Digital Nation (first posted July 2012)
We wrote this in July 2012 as part of insight conducted for the AGR. Higher Education and Employers have rightly been interested in the new ways of connecting with China. What many weren’t aware of is just how connected China really is.
Since 2008, China has accounted for almost a third of new web users. China now has easily more internet users than any other country and the rapid growth in mobile devices means that China will soon be approaching 1 billion mobile internet connections. In just one year (2009-10) the use of mobile web browsing by urban youth jumped from 29% to 41% (Project China 2010).
The significance of what China does with the Internet is undeniable. WPP, the world’s largest advertising communications group, emphasise the importance in a very telling way, referring to its global digital strategy as ‘China and the Internet’. In this we see both the huge importance of China but also how it is different enough to achieve equal balance with the word Internet itself.
One of China’s leading social media sites is Sina Weibo. It has over 300m registered users and over 100m messages are posted everyday. It could be described as a hybrid of Facebook and Twitter and it stands out prominently as a home for microblogging, owning 86% of browsing time in this world (iResearch Consulting Group). Whilst perceived as more liberated than many other sites, Sina Weibo is still heavily controlled and censored. This has not stopped it becoming a remarkable home of opinion, generating a fluid mass of brain-power not seen anywhere else in the world.
The reach of Sina Weibo has enabled huge out-pouring of opinion, even on the most controversial topics. Perhaps the most famous example was the debate, and huge anger, generated by the story of a woman forced into a 7 month abortion of a second child with the distressing story shared across China.
So, in a country where media is still widely suppressed, why is opinion allowed such power? We’ll borrow an excerpt from Techrice a technology start-up forum in China, to give a view:
‘This uniquely rich data set that not only has enormous commercial value but unrivalled political usefulness too. Microblogs not only capture users’ posts but also various metadata from these posts (e.g. location, time, theme, sentiment, network structure, etc.). Properly analyzed and interpreted through data mining (i.e. using mathematical and statistical techniques to scan for hidden relationships in streams of digital data or large databases), machine learning and other rapidly developing techniques, this rich data set can facilitate much better policy making as well as more effective day-to-day implementation and enforcement.’ http://bit.ly/fiizmA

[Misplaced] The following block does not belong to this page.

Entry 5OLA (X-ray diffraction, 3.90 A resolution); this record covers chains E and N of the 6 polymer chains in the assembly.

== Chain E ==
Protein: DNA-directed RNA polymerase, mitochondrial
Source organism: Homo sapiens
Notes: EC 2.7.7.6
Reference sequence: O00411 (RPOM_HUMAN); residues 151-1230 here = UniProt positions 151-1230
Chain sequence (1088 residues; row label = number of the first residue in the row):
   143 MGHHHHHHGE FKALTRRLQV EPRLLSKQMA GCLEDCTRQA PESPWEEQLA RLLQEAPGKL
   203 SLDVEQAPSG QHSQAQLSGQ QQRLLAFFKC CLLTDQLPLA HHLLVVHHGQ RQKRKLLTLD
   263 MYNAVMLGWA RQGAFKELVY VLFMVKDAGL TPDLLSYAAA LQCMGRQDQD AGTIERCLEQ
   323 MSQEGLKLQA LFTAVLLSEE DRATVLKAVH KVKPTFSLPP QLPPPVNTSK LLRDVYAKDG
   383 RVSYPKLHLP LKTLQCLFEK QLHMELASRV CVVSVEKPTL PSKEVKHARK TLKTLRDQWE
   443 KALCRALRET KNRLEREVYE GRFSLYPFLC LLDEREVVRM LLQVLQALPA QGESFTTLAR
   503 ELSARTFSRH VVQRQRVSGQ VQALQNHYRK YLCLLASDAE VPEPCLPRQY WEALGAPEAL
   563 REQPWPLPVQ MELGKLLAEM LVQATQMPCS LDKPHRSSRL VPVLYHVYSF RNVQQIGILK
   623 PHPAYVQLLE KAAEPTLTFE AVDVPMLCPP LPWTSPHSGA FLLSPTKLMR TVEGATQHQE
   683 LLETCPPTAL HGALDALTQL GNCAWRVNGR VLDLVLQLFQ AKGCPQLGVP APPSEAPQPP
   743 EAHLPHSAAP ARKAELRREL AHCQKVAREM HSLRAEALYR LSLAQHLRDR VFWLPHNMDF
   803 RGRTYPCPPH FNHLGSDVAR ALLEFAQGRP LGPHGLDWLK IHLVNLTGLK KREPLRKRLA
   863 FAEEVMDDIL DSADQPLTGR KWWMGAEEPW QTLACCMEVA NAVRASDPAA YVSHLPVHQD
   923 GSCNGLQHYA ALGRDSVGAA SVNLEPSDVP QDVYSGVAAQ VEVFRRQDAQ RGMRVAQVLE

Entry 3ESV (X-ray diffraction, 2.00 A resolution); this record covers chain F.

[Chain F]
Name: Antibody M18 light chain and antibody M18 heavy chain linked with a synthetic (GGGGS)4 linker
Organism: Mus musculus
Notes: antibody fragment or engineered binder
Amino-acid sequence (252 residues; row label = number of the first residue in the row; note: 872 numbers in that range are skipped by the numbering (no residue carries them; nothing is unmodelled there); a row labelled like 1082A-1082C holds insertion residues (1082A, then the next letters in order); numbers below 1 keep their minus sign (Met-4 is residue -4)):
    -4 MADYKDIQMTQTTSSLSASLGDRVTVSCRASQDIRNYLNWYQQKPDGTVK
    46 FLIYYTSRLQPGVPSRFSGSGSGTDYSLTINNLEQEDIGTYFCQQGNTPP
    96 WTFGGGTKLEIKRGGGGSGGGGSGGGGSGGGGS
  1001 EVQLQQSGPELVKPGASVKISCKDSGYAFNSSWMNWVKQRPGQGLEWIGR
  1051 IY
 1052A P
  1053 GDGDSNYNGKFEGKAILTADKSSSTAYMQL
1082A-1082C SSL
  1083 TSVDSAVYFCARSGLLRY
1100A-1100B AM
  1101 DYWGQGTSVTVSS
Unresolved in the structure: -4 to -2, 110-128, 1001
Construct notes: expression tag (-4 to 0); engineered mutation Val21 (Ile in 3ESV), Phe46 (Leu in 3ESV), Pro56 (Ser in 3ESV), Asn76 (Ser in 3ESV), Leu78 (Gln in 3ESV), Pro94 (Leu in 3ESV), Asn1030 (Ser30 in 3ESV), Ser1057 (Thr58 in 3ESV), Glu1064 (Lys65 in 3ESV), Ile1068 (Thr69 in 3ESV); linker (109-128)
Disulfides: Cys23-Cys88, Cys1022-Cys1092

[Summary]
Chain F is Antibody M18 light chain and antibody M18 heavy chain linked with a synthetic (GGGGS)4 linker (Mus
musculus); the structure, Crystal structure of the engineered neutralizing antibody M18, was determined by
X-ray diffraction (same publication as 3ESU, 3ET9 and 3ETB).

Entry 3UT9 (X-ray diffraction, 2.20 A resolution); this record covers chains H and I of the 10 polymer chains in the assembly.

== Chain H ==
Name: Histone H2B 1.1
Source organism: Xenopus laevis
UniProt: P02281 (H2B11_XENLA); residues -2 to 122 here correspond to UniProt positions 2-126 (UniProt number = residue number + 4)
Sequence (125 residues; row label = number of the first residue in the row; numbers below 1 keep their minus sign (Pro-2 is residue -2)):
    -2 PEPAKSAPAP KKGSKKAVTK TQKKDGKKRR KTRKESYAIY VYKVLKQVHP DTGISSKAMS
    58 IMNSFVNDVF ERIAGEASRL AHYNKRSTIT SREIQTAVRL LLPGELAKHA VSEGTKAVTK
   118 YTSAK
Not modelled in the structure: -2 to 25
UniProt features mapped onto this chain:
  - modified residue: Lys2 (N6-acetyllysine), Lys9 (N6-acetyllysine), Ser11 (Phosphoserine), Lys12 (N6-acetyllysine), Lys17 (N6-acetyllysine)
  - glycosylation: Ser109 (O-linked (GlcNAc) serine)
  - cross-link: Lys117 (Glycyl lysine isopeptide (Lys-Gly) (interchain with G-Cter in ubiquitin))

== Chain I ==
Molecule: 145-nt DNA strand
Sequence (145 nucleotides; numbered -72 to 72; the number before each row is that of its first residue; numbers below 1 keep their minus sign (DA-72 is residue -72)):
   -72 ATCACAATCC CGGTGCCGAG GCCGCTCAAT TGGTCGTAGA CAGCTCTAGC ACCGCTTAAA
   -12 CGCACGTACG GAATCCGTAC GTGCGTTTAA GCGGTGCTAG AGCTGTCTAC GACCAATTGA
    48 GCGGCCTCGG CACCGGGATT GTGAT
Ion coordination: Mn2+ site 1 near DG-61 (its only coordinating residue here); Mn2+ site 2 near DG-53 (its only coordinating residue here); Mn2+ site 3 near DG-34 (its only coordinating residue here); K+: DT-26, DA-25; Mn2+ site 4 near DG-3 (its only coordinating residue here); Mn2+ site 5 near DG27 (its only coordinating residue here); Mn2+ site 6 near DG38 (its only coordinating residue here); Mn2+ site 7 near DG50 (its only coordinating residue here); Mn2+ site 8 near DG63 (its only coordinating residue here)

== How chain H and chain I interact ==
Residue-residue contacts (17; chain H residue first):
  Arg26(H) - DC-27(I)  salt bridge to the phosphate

As China rapidly becomes the most important global market, more and more people and businesses from around the world will want and need to access to this market. Tom Cruise recently set up a Weibo account and has more than 480,000 followers. Bill Gates is also on Weibo with about 1 million followers as are numerous NBA stars. Harrods recently launched their own service, as part of their Yuan embracing strategy to capture luxury goods focused Chinese consumers.
As the number of Sina Weibo users surpasses Twitter’s current user base, we can expect to see many more international opinion leaders following the lead of Tom Cruise. For these opinion leaders, Sina Weibo would be their first and possibly only platform for the China market. This is where both the necessity and opportunity lies for anyone interested in talent acquisition in China. SIna Weibo and the fluid, organic Global Brain Power of the Chinese Internet is available and can be used to listen and to inform.
However, remember the differences. This is not Facebook and Twitter. Some industry insiders describe the China v rest of the world Internet dichotomy as the “blood-brain barrier”. That is to say, there is a semi-permeable barrier that will forever and always restrict what can pass between the two. That doesn’t mean you can’t make the most of it.
2012 releases of The Future Index are available at http://www.thefutureindex.com or drop one of us a line email@example.com, firstname.lastname@example.org.
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